John Landis was in London in 1983 when Michael Jackson called to ask if he was interested in making a video for Thriller, the title track of the album he'd released a little under a year before. Seemingly unaware of the time difference, Jackson had called at 2am UK time and the sleepy director had to feign knowledge of the song, which he hadn't heard. Jackson, for his part, hadn't seen Landis's films Animal House, The Blues Brothers or Trading Places; he wanted Landis because of An American Werewolf in London. Landis said he would do the video if it could be a short film, and Jackson embraced the idea. The 13-minute film that resulted changed the music video for ever, »
Jack Whitehall was left red-faced by his father's intimate revelations during the filming of the first episode of their new BBC Three show Back Chat.
During the interview with guest Jeremy Paxman, the topic of discussion steered towards the quality of Marks and Spencers underwear, a subject which the Newsnight host famously complained about in 2008.
Paxman told the hosts that his gripe stemmed from problems that he had with holes in his garments.
Backing up his guest, Michael Whitehall revealed to the studio audience that he personally had problems with underwear because of the size of his genitals.
"The problem I have is the elastic. I shouldn't say this in front of you [Jack], but I'm very well hung," he said.
"I need very strong elasticity in an underpant. Once it starts loosening up, all hell breaks loose."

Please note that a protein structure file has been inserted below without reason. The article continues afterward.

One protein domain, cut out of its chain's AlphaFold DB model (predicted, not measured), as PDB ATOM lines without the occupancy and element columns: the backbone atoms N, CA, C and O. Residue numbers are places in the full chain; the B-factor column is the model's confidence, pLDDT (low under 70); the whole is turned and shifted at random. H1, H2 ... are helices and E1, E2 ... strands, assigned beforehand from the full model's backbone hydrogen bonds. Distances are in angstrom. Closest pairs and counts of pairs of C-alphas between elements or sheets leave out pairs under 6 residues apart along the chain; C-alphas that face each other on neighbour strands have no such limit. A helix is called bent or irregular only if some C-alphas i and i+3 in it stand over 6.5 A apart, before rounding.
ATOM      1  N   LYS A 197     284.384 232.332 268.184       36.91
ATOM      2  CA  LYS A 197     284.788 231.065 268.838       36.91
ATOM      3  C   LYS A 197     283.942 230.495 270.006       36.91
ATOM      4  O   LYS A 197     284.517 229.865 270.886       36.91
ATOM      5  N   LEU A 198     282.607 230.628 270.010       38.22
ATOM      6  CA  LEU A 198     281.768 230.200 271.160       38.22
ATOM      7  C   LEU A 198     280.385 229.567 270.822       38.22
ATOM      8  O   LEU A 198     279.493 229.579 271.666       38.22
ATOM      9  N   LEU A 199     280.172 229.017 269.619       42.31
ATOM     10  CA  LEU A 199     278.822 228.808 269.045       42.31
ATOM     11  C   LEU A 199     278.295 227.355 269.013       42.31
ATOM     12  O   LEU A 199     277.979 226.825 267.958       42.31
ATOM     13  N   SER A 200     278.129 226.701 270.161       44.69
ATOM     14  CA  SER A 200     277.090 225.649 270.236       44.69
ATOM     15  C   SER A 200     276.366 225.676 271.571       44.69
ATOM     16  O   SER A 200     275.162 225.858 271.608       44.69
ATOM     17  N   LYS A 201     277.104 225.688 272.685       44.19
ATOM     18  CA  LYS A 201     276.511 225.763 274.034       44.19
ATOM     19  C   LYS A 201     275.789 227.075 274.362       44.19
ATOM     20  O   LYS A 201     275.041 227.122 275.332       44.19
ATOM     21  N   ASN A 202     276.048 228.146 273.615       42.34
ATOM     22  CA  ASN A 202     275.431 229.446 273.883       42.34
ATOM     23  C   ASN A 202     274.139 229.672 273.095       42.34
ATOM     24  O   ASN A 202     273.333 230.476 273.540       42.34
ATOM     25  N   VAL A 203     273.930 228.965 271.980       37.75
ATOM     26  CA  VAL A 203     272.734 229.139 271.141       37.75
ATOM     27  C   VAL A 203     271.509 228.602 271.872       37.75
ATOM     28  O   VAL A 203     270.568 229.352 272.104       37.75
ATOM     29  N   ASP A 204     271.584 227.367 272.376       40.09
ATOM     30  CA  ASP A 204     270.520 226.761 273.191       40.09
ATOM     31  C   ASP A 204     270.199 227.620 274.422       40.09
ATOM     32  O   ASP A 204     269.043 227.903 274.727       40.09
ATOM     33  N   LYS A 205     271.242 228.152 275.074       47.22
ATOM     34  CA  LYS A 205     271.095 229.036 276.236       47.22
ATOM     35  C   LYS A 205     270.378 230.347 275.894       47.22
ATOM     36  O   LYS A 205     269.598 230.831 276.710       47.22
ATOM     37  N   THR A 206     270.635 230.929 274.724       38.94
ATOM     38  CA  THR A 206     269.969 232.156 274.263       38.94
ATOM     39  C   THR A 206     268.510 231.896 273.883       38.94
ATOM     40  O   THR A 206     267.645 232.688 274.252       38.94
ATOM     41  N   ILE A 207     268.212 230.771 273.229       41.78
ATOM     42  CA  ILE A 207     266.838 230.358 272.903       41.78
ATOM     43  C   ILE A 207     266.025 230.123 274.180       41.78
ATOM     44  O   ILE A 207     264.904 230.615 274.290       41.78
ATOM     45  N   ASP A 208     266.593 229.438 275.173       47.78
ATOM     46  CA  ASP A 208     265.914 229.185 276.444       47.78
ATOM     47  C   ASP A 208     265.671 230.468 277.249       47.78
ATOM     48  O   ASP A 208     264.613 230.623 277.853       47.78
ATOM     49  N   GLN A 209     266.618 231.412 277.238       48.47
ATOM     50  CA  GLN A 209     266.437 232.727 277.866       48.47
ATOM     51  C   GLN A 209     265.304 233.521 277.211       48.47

Adding extra embarrassment, he added: "Jack has inherited some very good things from me, »
Nigel And Adam's Farm Kitchen | Mystery Map | Tudor Monastery Farm | 24 Hours In A&E | The Culture Show: Paul Smith – These Are A Few Of My Favourite Things | Backchat With Jack Whitehall And His Dad | Real Husbands Of Hollywood | The Ashes
Nigel And Adam's Farm Kitchen
Nigel (Slater) and Adam ("a farmer") decamp to Old Farm in the Cotswolds to grow and cook items from the nation's "fresh food shopping list", the source of which, ironically for a show about traceability, is never revealed. Just as enigmatic are the 30 strangers (to us, each other and the presenters) for whom the pair must cook a roast. We don't even get an introduction to Nigel's new Paxman-esque beard. At least the origins of his appetisingly christened "cow crumble" are less mysterious. Rachel Aroesti
A bit like Arthur C Clarke's similar shows of the 1980s, »
- Rachel Aroesti, Ben Arnold, Jonathan Wright, David Stubbs, Ben Beaumont-Thomas, Julia Raeside, Hannah Verdier, Andrew Mueller
Is Russell Brand's girlfriend moving in? A report claims the comic has asked Jemima Khan to live with him in Los Angeles. The 38-year-old comedian wants to prove he is committed to his on/off girlfriend and has reportedly told her he wants her to move to the Us. A friend told the Daily Star newspaper: ''Russell finally won Jemima back after a rocky start and now he doesn't want to let her go. ''He's due to be back in La before Christmas for work commitments and he wants Jemima to go with him so they can spend time at his place in Beverly Hills. ''If she likes it, he wants her to move there full-time with him. Russell ultimately wants them to divide their time between La and London together.'' However, Jemima is said to be unsure about leaving the UK because of a ''whirlwind romance'', although »
Speaking on Alan Carr's Chatty Man talk show, the comic criticised the government for being "mean and tight".
"If you're always cutting benefits and being horrible, it's because you don't know how to f**k properly," he told Carr.
"I think if your job is to look after the country and you don't care about the people who need it most, you're out of order, and you're a filthy, dirty, posh w**ker."